A sage friend of mine told me, “The most recent thing that has happened is not the only thing that has ever happened.” Keeping that in mind is easier said than done. I find it difficult myself to see past the here and now, but it’s important that we don’t just focus on the most recent thing.
For Naz Reid, the most recent thing is shooting 3 for 16 in just under 30 minutes over the last three games — a small stretch that is somewhat representative of what we’ve seen from Reid all year. He’s averaging career lows in points, rebounds, and assists.
There has been a strong push from the fanbase to see more Nathan Knight minutes in place of Naz. After Reid’s 1 for 8 shooting performance against the Memphis Grizzlies, my Twitter timeline was full of calls for Chris Finch to give Knight some run. I understand why Knight is appealing. He can jump out of the gym, has shown the potential to knock it down from deep, and plays with a ton of energy. Maybe he’s worth a look. Is it time for the Wolves to try a different look, or can Reid find his groove?
It’s important to remember the aforementioned words from my old and wise friend:
The most recent thing that has happened is not the only thing that has ever happened.
Last season, Naz was one of the best backup centers in the league. He averaged 11 points, 4.5 rebounds, and 1 block per game in his breakout season — impressive numbers for a player coming off the bench. You see, Naz Reid has got a deep offensive bag.
His most common play type is the roll man in the pick-and-roll. According to Synergy sports, 25% of Reid’s scoring opportunities came out of the pick-and-roll. He averaged 1.18 points per possession when he rolled to the basket. Reid’s skill on the roll would lead me to believe that he would be a dangerous pairing with D’Angelo Russell. However, the two have disappointed with a minus-4.5 point differential when they play together.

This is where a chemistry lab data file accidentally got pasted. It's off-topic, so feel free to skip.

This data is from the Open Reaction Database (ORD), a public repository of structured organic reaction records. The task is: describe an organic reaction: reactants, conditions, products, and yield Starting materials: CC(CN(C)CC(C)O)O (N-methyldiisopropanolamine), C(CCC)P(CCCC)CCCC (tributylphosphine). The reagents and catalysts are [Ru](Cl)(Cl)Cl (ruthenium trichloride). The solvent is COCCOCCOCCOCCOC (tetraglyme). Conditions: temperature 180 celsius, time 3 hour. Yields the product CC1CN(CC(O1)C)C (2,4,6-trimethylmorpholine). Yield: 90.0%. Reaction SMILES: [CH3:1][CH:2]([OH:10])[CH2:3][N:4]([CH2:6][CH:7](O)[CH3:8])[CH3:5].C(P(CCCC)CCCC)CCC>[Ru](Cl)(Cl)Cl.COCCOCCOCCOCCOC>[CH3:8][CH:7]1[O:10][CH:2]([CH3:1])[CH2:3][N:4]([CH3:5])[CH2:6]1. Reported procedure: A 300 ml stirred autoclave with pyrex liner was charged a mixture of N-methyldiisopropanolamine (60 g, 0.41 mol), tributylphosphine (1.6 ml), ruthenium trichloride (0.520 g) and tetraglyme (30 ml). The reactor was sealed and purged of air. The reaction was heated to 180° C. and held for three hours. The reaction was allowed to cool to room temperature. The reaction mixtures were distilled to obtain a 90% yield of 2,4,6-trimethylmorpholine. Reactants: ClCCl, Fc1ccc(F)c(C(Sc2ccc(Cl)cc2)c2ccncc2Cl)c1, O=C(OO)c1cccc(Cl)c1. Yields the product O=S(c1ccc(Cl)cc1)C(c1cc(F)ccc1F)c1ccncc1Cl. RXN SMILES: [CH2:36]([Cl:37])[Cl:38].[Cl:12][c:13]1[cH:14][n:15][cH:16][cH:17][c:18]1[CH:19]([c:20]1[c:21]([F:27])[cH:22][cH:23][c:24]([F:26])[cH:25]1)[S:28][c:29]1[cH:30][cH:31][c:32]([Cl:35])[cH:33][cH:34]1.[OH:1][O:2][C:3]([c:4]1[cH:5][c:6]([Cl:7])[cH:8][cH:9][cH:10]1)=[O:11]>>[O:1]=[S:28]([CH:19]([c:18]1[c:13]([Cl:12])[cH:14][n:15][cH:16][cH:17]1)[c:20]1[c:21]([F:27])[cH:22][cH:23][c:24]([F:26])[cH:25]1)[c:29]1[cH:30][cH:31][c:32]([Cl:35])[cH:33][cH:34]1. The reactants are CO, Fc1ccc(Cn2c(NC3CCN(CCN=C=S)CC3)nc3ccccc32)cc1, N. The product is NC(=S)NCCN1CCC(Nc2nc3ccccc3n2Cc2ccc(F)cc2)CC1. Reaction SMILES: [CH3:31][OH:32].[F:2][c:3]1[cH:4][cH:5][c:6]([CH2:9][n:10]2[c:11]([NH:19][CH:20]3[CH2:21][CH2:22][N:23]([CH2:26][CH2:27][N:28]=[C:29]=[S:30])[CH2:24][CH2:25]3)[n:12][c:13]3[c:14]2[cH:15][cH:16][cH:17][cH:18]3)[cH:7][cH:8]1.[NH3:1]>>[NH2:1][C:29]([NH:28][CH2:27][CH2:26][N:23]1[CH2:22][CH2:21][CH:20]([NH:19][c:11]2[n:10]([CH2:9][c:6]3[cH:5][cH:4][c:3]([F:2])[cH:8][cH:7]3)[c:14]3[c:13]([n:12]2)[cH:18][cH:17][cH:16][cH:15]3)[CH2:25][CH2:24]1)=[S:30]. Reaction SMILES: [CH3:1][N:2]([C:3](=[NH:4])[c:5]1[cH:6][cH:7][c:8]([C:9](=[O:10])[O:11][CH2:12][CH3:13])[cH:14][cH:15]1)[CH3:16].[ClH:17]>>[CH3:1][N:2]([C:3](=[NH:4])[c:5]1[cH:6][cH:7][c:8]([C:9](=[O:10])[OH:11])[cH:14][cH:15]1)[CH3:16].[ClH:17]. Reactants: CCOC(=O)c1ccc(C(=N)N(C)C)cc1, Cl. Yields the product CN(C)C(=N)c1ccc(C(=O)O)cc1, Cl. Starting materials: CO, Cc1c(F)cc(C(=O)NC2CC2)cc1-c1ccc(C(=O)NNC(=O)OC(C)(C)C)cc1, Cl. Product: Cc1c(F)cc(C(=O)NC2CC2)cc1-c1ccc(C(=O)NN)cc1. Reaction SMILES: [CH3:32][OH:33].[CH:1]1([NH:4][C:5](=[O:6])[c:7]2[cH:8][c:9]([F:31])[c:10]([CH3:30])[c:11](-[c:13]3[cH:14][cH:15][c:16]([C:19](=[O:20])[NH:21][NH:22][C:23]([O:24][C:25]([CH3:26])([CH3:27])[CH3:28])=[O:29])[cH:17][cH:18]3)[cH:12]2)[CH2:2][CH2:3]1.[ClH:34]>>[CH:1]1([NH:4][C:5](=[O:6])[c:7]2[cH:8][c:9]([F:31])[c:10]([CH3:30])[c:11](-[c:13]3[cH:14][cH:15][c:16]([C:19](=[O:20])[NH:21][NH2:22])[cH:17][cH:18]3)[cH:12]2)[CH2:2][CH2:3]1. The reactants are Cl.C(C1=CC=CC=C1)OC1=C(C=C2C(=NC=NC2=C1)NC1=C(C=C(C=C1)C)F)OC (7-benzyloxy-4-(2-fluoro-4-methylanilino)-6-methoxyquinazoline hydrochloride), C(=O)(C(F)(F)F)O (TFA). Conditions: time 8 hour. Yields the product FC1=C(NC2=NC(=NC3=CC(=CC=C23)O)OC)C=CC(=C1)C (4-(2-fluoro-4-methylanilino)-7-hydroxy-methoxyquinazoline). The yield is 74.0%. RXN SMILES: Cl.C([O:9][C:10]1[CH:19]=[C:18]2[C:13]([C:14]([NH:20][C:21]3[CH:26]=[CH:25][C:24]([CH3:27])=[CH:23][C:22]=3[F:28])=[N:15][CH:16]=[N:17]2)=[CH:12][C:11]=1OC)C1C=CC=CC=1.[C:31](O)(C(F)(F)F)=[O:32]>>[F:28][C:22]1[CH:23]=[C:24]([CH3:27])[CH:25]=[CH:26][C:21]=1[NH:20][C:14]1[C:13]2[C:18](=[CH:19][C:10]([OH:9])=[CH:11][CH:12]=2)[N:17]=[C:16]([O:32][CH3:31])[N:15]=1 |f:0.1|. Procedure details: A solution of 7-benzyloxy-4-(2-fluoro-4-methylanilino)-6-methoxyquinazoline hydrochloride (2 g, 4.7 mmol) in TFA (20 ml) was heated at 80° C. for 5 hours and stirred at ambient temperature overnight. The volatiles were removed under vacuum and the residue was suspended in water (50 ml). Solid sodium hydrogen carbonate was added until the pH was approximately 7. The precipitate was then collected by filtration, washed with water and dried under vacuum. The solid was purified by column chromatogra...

The key with Reid is playing him in lineups that suit his skills. But that’s easier said than done when Finch has to work around Karl-Anthony Towns’ schedule. Ultimately, as long as he is backing up Towns, his minutes will fluctuate. At the beginning of the season, there was hope that Towns and Reid could share the court for significant stretches. To this point, Reid and KAT have shared the floor for only 146 possessions. During those possessions, the Wolves had a minus-16 point differential.
The numbers are more promising with the emergence of Jaylen Nowell. Nowell loves to operate out of the pick-and-roll, primarily looking for his own shot. When Nowell, DLo, and Reid have played together, the Wolves are outscoring their opponents by nine points per 100 possessions. Now, this is a limited sample size we’re talking about here. The three have played 127 possessions together, per Cleaning the Glass’ garbage time filter.
Nowell is just finding his way into the regular rotation, so there is room for their chemistry to grow. As he continues to develop as a ball-handler, we should see his ability to pass out of the pick-and-roll grow as well. The two together could be the boost that Minnesota’s bench unit desperately needs.
The next step for Reid is to continue to develop as a passer. He has shown flashes of impressive passing ability, both out of post-ups and on the move. I thought it was really great to get a peek at Greg Monroe in December and his improved passing ability. In his heyday, he was a skilled low-post scorer like Reid. During his time with the Wolves, he was a passing machine. There is no doubt in my mind that Reid can develop into that sort of passer.
So why Reid over Knight? Naz is the more sure thing. We’ve got plenty of evidence to show that he’s got the ability to be a quality backup. Before you write him off, remember all the times he’s gotten a bucket down low. His footwork and his touch off the glass are things of beauty. A few bad games can’t take away all the success he’s had in the NBA.